• We may have trouble getting families to acknowledge disabilities and sign IEPs for special education services

  • What can we do when this happens?


V. ASIAN EDUCATION**

  • Hugely valued

  • In 2011, 50% of Asians 25 yrs. and older had a Bachelor’s degree or higher compared with 28.5% of all Americans

  • Asian children attend preschool at a higher rate than other groups


In most Asian countries, there is:**

  • Great respect for teachers

  • Heavy reliance on rote learning, memorization

  • Teachers are very authoritarian

  • Class is formal; teachers lecture

  • Teachers don’t admit mistakes


Differences--Asian and American Schools (Stevenson—compared Beijing & Chicago)


  • When asked what they’d wish for:


Abboud & Kim 2007 (cited in text):**

  • Role of Asian children in families: 1) respect elders and obey parents, 2) work hard and do well in school to secure a bright future

  • Many Asian parents work hard all day and morph into educators at night—that is their role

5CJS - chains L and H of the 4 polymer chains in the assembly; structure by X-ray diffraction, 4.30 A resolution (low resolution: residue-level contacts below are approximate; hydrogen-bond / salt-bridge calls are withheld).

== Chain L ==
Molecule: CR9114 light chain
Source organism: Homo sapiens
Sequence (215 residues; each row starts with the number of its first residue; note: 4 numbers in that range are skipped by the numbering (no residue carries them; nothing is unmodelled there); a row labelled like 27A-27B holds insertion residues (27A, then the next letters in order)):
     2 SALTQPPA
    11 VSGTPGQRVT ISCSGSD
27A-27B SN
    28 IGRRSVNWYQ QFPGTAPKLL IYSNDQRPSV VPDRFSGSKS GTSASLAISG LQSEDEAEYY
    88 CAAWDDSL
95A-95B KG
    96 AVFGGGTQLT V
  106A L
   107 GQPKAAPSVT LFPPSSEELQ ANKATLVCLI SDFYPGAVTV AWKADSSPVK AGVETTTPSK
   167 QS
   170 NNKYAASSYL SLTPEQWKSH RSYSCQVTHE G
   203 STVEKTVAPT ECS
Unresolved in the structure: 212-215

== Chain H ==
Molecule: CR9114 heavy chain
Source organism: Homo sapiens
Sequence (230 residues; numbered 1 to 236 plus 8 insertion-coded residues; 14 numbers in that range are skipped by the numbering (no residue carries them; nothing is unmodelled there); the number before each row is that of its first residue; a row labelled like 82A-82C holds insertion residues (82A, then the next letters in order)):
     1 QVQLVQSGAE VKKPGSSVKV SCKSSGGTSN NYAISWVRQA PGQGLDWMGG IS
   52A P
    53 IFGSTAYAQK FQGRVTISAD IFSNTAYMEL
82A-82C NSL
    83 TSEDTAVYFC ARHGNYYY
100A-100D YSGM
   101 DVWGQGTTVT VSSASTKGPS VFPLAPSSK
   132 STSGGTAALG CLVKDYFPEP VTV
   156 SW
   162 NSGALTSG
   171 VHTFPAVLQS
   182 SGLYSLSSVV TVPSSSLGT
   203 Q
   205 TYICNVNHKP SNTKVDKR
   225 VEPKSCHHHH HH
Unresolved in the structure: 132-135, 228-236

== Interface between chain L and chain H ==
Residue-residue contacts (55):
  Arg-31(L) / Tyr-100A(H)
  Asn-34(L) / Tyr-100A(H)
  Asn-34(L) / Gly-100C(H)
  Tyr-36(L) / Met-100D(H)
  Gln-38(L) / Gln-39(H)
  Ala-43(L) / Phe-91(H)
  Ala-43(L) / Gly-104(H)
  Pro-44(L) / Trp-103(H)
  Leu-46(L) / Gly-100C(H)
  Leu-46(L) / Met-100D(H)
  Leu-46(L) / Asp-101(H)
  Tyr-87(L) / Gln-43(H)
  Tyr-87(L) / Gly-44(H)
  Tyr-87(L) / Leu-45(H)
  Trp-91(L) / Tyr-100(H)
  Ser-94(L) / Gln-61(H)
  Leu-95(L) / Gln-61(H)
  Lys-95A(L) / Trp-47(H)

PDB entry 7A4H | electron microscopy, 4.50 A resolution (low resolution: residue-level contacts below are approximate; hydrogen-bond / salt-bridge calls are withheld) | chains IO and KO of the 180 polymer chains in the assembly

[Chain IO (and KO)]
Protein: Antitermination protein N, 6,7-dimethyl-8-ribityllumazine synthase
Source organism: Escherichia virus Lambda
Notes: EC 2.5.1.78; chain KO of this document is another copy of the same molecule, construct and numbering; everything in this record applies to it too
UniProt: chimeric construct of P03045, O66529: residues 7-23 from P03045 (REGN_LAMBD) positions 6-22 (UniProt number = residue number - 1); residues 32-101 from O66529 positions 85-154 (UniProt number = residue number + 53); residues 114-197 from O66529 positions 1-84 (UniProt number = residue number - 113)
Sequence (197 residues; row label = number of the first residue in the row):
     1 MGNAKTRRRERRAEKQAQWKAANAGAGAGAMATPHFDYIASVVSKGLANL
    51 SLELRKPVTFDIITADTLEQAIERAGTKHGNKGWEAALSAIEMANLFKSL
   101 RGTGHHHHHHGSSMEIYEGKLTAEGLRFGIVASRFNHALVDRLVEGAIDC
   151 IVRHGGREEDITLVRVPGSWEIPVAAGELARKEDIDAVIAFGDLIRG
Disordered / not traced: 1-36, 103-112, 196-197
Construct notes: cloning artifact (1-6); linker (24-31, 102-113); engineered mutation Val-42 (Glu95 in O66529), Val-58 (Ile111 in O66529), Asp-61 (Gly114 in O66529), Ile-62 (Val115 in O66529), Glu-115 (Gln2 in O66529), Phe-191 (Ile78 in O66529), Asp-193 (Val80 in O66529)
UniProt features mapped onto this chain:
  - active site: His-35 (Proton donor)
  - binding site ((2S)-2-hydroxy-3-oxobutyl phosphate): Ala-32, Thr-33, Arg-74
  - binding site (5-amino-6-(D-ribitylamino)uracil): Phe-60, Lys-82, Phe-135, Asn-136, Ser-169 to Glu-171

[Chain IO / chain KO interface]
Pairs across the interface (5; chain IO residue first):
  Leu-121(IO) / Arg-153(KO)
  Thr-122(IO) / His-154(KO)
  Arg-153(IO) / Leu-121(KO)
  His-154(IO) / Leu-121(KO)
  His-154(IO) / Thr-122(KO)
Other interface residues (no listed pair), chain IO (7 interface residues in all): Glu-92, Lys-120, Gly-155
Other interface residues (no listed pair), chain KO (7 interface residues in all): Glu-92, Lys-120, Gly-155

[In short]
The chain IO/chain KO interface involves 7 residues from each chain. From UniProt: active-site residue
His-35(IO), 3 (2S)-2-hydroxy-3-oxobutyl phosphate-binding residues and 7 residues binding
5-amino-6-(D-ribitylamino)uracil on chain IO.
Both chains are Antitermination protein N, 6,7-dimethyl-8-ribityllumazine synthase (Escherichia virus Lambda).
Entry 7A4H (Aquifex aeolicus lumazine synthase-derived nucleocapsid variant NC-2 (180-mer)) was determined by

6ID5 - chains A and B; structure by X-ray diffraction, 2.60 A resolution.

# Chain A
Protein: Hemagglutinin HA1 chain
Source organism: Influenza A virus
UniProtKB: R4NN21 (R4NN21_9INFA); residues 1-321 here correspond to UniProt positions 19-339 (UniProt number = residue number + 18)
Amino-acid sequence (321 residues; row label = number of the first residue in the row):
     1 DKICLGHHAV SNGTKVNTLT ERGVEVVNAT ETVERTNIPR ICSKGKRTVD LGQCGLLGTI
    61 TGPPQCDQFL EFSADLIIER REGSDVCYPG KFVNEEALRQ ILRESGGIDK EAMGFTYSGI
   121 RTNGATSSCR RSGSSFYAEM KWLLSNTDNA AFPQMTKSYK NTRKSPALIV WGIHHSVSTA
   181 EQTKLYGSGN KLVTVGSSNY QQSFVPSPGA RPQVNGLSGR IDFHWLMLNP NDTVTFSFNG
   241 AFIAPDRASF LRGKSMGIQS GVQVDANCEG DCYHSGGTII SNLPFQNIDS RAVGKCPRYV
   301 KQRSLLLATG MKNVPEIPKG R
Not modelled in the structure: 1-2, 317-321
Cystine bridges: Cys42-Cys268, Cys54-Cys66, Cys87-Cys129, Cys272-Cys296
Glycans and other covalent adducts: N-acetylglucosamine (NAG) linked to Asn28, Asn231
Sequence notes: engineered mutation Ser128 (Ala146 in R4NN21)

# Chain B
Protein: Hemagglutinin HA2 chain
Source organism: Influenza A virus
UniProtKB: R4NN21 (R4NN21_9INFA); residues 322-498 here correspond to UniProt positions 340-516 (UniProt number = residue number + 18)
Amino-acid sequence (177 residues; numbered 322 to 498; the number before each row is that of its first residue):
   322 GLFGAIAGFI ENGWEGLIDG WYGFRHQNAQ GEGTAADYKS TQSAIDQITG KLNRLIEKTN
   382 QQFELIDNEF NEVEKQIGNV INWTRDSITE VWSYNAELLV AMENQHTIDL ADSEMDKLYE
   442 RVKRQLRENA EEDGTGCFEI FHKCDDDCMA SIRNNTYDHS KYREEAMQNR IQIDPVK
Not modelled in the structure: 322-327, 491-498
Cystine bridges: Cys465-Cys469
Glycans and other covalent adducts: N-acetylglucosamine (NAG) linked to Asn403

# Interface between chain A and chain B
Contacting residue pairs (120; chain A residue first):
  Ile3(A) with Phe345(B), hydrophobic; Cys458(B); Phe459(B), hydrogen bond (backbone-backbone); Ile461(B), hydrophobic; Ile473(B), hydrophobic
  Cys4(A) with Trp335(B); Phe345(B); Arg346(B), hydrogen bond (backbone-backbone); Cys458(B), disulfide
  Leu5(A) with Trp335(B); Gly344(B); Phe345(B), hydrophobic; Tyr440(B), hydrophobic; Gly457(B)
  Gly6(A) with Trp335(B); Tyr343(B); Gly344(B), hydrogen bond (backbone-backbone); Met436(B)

• Asian parents put academics first, while other parents often put sports/athletics first; kids are too tired to study


VI. ASIAN LANGUAGE CONSIDERATIONS**

  • Introduction

    Many languages have numerous dialects


Some Languages are Tonal**

  • Khmer, Japanese, Korean not tonal languages

  • Vietnamese, Chinese, Laotian are tonal; each tone represents a meaning change

  • Vietnamese has 6 tones, for example


Please know in detail…

  • The charts on pp.

  • The chart on p. is not on the test 


Linguistically…


For example, in Singapore, people speak: (don’t need to memo each lang. for exam)**

  • Bengali

  • ChineseMalay

  • East PunjabiSindhi